A couple more icy cold winter days are ahead for Long Island. So what else is new, right?
But that also means a couple of steps closer to more "normal" temperatures for this time of year, said Brian Ciemnecki, a meteorologist with the National Weather Service's Upton office.
"We've been below normal now for so long," Ciemnecki said Friday morning, after a 12-hour snowfall a day earlier dropped 8 to 9 inches on Nassau and Suffolk counties. "Part of it probably is that the days are just getting longer and there's more sunshine.StoryForecast: No snow, higher temps next weekUpdatesSchool and group closings, delaysWeatherLatest forecast
"But, really, it's just getting to be where we're supposed to be for this time of the year."
So, by Sunday, begins a parade of days with clear and sunny skies and daytime temperatures in the low to mid 40s, Ciemnecki said.
And that sounds downright tropical after the past six to eight weeks, including Thursday's snowfall, which ran from about 5 a.m. to 7 p.m.
A half-dozen communities in Nassau County saw 8 inches or more, according to the weather service, including New Hyde Park with 8.6 inches, Carle Place, 8.3, Albertson, 8.2, Bellerose, 8.1, and North Merrick, Levittown and Rockville Centre with 8 inches apiece.
In Suffolk County, Melville and East Northport had the highest reported totals, each with 9 inches, and 8.8 was reported in North Babylon. At least three other communities also had snowfall totals of 8 inches or more.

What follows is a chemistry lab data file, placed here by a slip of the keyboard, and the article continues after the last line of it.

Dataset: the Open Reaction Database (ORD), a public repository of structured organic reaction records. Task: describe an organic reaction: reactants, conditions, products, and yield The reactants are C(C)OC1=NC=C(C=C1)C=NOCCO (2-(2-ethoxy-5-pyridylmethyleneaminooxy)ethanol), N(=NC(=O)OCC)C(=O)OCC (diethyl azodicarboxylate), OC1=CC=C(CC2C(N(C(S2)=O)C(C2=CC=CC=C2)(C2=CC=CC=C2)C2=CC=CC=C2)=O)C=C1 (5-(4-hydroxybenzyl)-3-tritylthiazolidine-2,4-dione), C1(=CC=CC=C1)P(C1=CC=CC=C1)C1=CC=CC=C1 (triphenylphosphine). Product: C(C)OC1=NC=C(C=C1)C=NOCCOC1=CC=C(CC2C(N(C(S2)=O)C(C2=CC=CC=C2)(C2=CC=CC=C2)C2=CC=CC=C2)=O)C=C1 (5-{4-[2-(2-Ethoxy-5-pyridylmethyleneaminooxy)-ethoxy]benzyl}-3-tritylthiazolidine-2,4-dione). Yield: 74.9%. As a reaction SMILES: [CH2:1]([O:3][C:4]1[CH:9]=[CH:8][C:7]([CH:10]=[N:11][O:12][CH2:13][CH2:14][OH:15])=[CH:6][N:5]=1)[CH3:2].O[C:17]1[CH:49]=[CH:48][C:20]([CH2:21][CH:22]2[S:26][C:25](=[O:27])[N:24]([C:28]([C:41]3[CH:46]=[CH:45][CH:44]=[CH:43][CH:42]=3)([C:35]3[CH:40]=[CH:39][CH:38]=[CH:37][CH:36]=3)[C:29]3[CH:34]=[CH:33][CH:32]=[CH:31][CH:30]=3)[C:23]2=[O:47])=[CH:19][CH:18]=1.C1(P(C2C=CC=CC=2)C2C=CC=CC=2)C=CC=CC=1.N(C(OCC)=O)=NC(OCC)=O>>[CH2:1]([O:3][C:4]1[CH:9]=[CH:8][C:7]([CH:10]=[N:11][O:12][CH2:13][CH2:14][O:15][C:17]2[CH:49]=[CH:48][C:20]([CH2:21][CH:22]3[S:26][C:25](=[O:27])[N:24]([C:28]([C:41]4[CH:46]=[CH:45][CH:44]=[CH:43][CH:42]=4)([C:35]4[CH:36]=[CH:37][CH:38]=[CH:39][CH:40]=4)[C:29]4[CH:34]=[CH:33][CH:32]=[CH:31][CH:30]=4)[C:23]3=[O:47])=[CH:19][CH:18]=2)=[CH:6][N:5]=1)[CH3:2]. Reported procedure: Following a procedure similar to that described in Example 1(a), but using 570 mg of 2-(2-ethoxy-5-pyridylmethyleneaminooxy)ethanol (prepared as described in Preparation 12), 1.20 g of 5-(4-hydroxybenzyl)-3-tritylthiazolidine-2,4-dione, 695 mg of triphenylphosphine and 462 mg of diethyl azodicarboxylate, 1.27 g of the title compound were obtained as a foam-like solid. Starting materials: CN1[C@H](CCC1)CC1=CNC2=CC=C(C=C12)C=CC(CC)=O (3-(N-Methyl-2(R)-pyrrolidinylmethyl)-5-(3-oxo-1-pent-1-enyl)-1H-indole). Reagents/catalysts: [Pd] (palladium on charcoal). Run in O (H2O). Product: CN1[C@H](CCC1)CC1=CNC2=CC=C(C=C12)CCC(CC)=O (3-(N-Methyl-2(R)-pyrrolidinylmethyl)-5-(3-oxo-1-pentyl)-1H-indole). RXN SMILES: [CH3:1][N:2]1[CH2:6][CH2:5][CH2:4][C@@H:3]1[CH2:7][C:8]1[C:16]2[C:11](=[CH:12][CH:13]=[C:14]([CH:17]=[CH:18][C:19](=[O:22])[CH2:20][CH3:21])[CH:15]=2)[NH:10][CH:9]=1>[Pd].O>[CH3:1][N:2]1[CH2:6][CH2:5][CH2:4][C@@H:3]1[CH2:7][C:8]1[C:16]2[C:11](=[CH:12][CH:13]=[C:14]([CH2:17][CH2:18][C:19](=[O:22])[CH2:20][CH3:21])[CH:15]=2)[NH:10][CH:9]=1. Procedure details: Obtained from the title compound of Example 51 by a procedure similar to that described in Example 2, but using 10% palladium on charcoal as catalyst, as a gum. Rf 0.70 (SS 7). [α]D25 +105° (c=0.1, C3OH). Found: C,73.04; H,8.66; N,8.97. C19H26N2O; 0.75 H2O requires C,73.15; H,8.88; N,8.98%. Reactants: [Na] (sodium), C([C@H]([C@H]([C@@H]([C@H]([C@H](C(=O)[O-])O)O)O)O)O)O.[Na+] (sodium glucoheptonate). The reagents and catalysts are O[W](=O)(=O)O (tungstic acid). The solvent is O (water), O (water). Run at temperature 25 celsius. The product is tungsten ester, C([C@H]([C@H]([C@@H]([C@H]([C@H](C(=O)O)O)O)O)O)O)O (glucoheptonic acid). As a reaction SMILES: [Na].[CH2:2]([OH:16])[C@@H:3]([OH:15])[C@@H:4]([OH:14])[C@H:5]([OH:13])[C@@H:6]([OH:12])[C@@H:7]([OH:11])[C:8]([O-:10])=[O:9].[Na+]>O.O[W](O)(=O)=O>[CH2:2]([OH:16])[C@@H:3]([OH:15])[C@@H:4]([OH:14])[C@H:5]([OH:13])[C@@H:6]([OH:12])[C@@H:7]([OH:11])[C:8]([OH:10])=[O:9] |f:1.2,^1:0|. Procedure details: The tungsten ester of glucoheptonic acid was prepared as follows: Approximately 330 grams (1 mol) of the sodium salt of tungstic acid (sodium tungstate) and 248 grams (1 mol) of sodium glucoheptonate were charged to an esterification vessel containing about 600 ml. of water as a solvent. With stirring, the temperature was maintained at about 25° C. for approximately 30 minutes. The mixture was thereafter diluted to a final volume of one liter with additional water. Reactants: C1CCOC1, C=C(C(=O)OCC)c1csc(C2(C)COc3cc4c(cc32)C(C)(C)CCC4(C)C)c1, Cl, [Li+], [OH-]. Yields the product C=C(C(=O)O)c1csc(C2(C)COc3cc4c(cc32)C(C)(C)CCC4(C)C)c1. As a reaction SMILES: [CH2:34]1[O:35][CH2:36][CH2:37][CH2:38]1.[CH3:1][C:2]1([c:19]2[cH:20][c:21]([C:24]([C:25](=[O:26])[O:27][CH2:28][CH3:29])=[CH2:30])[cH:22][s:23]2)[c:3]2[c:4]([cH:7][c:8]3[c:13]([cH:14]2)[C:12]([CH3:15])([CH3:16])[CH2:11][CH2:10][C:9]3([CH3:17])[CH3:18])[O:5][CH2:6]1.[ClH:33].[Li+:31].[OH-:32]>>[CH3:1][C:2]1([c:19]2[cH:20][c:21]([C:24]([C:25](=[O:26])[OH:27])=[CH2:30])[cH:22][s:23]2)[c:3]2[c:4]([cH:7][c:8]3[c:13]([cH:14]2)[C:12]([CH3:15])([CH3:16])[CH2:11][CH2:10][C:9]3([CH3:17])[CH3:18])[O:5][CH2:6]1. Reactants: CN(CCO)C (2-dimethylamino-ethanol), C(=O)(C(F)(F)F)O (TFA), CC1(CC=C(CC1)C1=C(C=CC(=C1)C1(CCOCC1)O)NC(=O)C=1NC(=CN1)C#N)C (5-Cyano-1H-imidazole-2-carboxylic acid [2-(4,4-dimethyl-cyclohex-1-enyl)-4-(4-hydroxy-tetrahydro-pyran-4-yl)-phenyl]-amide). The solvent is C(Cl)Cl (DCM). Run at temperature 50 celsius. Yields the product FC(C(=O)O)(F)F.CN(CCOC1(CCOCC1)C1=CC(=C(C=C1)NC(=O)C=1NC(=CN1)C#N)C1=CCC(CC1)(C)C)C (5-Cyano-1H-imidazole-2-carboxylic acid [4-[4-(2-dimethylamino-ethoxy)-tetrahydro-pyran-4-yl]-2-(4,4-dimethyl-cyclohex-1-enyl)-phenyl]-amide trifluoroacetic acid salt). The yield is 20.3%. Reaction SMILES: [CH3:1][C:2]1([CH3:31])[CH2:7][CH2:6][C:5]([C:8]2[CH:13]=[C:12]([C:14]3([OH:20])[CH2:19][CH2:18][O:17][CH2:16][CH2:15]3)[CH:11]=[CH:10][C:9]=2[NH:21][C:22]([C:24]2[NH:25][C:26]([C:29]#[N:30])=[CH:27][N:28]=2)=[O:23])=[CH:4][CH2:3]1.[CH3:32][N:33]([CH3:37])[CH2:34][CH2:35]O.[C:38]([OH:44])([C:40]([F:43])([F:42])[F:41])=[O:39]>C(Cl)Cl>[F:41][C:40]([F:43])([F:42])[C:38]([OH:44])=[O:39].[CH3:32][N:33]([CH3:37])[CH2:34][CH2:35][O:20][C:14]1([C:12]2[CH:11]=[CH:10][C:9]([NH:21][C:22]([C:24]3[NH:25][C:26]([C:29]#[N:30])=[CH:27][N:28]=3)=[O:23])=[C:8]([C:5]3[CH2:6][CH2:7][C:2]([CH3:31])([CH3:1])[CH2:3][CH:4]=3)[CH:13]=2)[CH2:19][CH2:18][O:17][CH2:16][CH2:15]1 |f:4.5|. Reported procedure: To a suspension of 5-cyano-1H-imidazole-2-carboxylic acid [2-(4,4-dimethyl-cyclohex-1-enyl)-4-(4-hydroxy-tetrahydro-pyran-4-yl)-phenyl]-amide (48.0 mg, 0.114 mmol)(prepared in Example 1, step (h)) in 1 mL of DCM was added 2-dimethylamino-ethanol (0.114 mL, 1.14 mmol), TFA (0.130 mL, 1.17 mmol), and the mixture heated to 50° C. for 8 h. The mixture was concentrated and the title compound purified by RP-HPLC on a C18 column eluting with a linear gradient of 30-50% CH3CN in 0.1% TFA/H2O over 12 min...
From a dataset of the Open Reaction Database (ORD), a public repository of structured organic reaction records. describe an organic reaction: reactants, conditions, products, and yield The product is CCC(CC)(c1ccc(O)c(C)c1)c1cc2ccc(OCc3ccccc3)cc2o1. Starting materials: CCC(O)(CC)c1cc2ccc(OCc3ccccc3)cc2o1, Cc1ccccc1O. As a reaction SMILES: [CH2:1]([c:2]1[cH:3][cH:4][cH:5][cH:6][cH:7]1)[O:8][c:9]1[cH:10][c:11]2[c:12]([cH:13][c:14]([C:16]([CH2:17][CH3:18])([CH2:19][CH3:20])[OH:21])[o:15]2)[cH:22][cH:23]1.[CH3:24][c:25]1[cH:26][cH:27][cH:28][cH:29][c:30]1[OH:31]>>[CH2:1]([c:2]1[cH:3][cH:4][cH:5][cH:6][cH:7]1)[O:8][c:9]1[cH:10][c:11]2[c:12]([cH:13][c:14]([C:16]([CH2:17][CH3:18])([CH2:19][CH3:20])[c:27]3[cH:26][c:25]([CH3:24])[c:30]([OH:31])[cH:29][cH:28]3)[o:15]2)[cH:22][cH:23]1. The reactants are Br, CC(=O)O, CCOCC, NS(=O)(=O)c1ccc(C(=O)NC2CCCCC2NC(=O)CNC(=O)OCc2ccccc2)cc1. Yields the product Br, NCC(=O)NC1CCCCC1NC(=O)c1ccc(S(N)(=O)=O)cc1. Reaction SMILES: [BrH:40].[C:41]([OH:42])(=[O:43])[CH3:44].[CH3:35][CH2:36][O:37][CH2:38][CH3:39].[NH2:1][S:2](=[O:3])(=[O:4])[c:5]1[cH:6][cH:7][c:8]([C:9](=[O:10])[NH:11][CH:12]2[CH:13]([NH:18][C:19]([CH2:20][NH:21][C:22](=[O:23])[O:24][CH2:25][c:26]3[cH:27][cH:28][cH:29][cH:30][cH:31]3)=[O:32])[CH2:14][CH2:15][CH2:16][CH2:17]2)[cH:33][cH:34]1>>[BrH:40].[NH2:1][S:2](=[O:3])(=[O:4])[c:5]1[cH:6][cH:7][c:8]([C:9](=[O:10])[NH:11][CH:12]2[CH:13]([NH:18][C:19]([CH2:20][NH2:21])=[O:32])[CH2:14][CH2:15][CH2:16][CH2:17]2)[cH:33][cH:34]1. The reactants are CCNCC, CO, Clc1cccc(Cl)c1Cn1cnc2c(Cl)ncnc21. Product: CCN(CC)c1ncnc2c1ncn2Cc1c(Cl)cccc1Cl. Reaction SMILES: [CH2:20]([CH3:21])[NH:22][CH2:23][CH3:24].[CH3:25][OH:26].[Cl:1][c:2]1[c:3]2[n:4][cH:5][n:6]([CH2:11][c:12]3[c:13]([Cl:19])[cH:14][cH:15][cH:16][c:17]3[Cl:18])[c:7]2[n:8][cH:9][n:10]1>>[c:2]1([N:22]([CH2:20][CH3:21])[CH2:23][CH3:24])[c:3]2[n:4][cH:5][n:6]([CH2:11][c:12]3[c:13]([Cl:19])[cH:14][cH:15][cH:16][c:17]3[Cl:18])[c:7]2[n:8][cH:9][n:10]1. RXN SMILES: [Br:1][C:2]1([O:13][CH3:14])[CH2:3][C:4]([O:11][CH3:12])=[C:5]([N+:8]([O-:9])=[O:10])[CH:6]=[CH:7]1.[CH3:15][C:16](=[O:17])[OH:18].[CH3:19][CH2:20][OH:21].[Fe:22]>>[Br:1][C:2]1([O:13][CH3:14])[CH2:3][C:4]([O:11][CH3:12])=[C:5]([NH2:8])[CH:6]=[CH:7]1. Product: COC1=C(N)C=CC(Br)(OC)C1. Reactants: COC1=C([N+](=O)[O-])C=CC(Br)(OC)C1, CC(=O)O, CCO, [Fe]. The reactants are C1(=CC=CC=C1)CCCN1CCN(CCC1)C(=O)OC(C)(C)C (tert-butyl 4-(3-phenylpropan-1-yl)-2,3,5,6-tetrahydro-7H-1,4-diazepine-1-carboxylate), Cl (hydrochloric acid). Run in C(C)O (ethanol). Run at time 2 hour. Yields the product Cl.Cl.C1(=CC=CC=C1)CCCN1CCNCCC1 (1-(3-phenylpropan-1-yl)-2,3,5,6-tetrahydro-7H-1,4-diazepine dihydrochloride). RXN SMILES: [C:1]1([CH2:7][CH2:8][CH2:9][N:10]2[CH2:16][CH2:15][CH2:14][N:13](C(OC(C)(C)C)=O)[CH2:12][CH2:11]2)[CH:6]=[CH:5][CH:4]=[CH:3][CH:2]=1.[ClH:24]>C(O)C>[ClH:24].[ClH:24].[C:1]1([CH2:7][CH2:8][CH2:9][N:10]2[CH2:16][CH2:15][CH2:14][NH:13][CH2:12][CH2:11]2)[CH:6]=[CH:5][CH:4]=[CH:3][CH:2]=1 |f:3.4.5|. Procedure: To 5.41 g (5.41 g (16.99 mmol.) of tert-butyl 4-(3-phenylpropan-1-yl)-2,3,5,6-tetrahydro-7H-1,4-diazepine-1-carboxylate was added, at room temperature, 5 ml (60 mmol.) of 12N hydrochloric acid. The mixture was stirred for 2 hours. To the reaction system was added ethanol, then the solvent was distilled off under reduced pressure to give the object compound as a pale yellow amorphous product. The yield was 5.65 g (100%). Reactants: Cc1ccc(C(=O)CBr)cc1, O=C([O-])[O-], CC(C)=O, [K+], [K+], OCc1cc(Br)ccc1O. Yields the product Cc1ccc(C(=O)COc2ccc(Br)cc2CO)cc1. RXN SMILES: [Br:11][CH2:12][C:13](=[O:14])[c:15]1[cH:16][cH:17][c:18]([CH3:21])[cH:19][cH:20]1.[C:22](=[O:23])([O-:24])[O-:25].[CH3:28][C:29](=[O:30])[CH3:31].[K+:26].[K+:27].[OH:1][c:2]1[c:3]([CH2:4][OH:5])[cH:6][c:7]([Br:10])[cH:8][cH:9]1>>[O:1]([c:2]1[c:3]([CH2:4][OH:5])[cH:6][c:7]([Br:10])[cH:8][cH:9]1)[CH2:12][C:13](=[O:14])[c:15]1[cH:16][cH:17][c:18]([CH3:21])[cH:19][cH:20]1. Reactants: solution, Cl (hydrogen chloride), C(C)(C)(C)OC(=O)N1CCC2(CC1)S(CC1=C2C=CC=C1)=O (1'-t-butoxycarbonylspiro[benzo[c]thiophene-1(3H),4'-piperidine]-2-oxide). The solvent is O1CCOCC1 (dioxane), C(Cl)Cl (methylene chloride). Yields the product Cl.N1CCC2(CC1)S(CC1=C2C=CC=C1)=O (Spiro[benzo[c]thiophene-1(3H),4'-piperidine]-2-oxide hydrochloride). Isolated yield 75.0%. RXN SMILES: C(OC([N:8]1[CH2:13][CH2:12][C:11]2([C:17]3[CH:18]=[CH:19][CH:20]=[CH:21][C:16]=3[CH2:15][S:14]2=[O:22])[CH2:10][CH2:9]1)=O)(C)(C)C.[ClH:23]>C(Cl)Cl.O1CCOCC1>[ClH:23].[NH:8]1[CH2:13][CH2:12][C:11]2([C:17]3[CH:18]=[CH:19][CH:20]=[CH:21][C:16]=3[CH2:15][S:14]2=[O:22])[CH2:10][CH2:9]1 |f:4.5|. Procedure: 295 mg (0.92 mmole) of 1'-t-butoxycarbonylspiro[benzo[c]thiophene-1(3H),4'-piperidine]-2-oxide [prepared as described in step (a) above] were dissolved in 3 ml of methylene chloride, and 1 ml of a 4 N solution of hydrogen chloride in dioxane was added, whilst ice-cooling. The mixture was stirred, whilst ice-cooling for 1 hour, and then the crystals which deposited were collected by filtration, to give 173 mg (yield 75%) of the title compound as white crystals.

Friday's forecast is sunny and cold, with daytime highs in the low to mid 20s and a mild northwest wind from 7 to 10 mph.
The service reported a morning low of 12 degrees after 5 a.m. at Long Island MacArthur Airport in Ronkonkoma, matching a daily record low set in 2007.
Although Friday and Saturday will again be cold, as a passing burst of Arctic air moves through the area, the warmer temperatures arrive by Sunday, thanks to settling high pressure, the service said.
Saturday morning could threaten the daily record low of 9 in 2003. But as the day moves on, it warms considerably, with daytime highs in the low to mid 30s.
By Sunday, the warming trend begins, with daytime highs in the low 40s; Monday highs are in the mid 40s, and Tuesday calls for daytime highs near 50.
Ciemnecki said those temperatures are more in line with the season; in early March, the average mean temperatures range from the high 30s to the low 40s, according to service research.
"After what we've had for a lot of this winter, those temperatures will feel pretty good," he said.